Wheeler beat the hard-charging Bobby Lane by a scant 2 ounces on the final day of the event, but a closer look at the results show that Wheeler had the bigger bites dialed in better than every other pro throughout the course of the six-day tournament on the central Texas impoundment of the Colorado River.
At first blush, it appeared that Wheeler simply ran docks, pitching around a white or shad-colored vibrating jig and a white swim jig; however, there are subtleties to his game that made all the difference on Travis.
“Lake Travis is a fun lake to fish, but it’s tough to figure out,” Wheeler admitted. “There are a ton of 1-pounders out there, but a 1-pound, 8-ounce bass or larger were hard to come by. Sure, Travis can produce monsters like the 15-pounder that was caught there earlier this year, but in general, those mid-size quality fish aren’t easy to find. But I figured them out, at least in the morning.”
The morning bite was key for Wheeler’s success at Stage Two, but not due to a shad spawn, which anglers and analysts alike initially thought would have a major impact.
“The shad spawn didn’t play a part in my success,” Wheeler confirmed. “There wasn’t much of (a shad spawn). There were bluegill getting hunted down, but the shad were really not a big deal. A bass would need to swim around with its mouth open all day to put any weight on with those shad, like a whale eating krill.”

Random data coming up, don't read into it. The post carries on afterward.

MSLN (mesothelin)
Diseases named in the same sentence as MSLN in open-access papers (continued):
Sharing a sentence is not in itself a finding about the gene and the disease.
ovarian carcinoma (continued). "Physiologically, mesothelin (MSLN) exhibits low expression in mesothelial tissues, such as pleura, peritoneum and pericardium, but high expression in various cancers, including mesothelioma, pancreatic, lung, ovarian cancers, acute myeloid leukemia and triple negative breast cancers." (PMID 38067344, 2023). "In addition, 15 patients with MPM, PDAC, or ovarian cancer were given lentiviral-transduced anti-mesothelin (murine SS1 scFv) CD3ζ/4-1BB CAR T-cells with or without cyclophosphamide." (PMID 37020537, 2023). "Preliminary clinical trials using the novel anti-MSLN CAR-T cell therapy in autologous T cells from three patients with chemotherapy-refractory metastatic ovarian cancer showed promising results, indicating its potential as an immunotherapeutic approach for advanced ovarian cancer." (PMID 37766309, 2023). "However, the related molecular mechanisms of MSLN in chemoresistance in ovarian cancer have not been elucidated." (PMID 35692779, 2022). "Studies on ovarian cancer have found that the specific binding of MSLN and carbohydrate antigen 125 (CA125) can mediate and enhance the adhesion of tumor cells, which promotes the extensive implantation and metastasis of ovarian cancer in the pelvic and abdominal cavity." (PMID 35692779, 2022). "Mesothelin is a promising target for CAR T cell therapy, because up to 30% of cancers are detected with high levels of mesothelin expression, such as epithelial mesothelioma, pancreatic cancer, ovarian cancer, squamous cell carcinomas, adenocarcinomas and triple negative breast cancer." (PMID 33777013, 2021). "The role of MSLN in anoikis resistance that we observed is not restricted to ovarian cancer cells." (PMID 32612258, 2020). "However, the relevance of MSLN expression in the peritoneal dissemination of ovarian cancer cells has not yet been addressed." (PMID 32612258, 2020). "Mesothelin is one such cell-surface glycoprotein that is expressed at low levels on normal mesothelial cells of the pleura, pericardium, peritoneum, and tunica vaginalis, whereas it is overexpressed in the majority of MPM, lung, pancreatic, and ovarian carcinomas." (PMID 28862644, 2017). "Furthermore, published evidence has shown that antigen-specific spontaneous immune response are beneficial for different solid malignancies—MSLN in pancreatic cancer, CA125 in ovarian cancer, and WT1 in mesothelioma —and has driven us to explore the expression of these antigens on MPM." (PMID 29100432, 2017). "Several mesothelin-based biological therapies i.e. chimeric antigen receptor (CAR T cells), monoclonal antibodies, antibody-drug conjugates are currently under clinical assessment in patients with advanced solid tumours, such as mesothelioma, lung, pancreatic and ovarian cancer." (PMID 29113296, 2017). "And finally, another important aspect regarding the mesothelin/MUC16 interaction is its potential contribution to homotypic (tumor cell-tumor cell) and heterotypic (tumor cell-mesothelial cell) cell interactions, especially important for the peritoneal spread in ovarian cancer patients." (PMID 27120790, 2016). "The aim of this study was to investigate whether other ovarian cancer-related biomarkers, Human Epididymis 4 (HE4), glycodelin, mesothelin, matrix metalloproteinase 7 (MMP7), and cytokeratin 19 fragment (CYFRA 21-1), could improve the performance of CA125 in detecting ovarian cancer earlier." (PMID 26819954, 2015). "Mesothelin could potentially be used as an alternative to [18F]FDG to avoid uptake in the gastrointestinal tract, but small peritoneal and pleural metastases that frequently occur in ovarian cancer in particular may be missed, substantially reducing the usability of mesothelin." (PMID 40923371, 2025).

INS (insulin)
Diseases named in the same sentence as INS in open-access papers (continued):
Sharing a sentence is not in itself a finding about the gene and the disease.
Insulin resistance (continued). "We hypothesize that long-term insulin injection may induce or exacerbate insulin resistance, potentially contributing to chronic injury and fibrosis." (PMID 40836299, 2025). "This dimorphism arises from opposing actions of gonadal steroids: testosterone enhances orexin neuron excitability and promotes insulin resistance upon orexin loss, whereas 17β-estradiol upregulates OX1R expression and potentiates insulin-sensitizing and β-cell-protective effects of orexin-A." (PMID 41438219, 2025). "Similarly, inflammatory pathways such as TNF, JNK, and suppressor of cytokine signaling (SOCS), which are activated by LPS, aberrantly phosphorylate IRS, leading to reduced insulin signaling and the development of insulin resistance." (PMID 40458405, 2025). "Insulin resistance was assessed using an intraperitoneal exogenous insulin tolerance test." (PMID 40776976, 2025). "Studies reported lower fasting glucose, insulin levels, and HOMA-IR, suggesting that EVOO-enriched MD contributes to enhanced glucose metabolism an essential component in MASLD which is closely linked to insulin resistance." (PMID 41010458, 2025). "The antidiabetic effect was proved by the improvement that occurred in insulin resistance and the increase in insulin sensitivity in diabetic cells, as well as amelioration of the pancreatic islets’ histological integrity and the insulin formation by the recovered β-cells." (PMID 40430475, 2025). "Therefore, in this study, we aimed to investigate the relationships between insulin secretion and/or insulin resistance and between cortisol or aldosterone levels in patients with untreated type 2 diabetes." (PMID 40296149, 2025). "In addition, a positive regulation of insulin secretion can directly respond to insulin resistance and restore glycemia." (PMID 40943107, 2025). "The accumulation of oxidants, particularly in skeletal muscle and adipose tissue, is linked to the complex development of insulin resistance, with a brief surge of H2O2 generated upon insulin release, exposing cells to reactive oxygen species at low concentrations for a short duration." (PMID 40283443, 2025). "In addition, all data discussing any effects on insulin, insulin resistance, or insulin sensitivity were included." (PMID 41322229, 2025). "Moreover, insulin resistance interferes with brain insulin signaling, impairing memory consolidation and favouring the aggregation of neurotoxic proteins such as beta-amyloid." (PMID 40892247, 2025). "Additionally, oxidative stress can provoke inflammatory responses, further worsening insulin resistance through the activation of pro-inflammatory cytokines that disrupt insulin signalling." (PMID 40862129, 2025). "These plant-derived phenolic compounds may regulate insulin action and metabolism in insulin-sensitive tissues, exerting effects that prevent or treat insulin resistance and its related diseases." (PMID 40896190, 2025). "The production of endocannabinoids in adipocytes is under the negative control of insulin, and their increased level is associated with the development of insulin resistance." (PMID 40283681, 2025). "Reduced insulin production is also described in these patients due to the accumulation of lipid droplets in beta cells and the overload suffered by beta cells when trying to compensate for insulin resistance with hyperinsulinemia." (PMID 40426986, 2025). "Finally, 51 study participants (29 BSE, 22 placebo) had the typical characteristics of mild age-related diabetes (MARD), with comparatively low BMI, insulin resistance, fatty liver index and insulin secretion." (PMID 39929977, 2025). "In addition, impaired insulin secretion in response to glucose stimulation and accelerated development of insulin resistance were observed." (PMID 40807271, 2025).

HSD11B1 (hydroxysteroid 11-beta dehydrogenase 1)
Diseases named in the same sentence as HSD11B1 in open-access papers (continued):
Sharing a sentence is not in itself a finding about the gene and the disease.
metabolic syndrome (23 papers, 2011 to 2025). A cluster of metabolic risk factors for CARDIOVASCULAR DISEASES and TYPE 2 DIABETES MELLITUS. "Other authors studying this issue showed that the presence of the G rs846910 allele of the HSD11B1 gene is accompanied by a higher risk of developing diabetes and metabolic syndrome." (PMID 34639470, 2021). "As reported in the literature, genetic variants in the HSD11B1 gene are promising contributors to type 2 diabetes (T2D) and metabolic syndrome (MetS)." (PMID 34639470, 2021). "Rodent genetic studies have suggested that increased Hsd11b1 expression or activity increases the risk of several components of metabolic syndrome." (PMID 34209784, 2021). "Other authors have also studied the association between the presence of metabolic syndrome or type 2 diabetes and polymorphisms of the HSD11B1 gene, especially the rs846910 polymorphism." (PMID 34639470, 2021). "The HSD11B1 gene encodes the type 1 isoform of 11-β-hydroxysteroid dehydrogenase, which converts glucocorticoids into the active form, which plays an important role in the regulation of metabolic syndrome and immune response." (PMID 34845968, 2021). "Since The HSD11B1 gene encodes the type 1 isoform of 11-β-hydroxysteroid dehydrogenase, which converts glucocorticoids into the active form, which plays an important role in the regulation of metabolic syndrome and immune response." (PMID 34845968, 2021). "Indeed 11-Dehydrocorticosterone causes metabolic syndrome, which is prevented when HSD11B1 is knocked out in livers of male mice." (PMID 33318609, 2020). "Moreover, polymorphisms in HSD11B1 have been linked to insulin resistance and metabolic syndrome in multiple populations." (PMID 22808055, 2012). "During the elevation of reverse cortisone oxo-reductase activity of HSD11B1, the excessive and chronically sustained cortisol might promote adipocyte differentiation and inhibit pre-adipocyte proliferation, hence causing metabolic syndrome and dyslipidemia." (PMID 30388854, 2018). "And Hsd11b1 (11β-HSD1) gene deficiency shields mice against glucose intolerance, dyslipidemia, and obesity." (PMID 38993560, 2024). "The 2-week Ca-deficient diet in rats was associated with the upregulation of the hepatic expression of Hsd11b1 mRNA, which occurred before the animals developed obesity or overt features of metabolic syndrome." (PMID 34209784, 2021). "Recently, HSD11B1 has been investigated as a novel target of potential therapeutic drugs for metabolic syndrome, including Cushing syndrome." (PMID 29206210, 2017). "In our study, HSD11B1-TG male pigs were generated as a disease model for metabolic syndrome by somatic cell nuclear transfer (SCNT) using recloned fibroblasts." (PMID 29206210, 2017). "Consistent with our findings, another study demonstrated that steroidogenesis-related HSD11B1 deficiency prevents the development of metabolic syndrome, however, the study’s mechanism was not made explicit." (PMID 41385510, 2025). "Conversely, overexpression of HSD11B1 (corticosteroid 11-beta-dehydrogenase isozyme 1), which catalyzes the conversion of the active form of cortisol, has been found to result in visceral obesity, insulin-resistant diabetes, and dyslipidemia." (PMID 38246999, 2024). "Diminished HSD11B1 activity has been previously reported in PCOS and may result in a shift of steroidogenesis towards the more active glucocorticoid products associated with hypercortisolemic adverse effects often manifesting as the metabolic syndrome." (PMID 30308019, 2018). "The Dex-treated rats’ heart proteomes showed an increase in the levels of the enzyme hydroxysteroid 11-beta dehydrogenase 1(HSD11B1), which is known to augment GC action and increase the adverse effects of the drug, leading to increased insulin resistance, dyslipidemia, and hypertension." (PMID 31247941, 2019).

Once Wheeler knew that the shad spawn wasn’t a factor, he didn’t waste any time looking for it. Instead, during practice, he figured out that docks in the upper 15 miles of Lake Travis were where he needed to fish. He targeted water 12 feet and shallower, focusing on the top 5 feet of the water column to hook the largest fish.
“Once the tournament started, I knew where I thought the best area was located for me to win,” Wheeler said. “The upper lake docks – and a specific few of them in about an 8-mile stretch – was where I caught my fish. I noticed during practice I could go down lake and catch more numbers, but they were smaller.
“Also, if I used a worm and the bait sank, it seemed the big fish never got it, just the little ones. All the big fish I caught were way up in the water column. I mean, I think they could see the bait coming, and right after it hit the water, they hit it.”
The results are hard to dispute: Wheeler’s first fish of the tournament was 4 pounds, 15 ounces, and he landed eight fish at 3 pounds or better on Day 1 (including four over 4 pounds).
“On the first day, I think my average fish was 3 pounds, 5 ounces – that’s huge for Travis,” Wheeler said. “Once I figured out the fish positioning, I made a few more adjustments to my line, bait progression, and really made sure my casting was precise. I eliminated water and ran some new stuff, because other (competitors) were also fishing the water I was fishing.”
Wheeler’s key bait was a vibrating jig, either white or translucent/shad colors, with a white minnow-style trailer. The other big bait for Wheeler was a white jig with a white Googan Baits Bandito Bug trailer.
“The vibrating jig and the Bandito Bug on a jig were what produced most of my fish,” Wheeler said. “I did catch a few on a plopper-style topwater between docks, but the jigs were the key baits. I had to make a line adjustment after the first day, though. My 17-pound Suffix Fluorocarbon, what I mainly use when I’m throwing a ChatterBait, was getting nicked and cut by the zebra mussels. Those things were everywhere, like little razor blades ready to cut your line. I switched to 20-pound, but probably could’ve gone heavier.”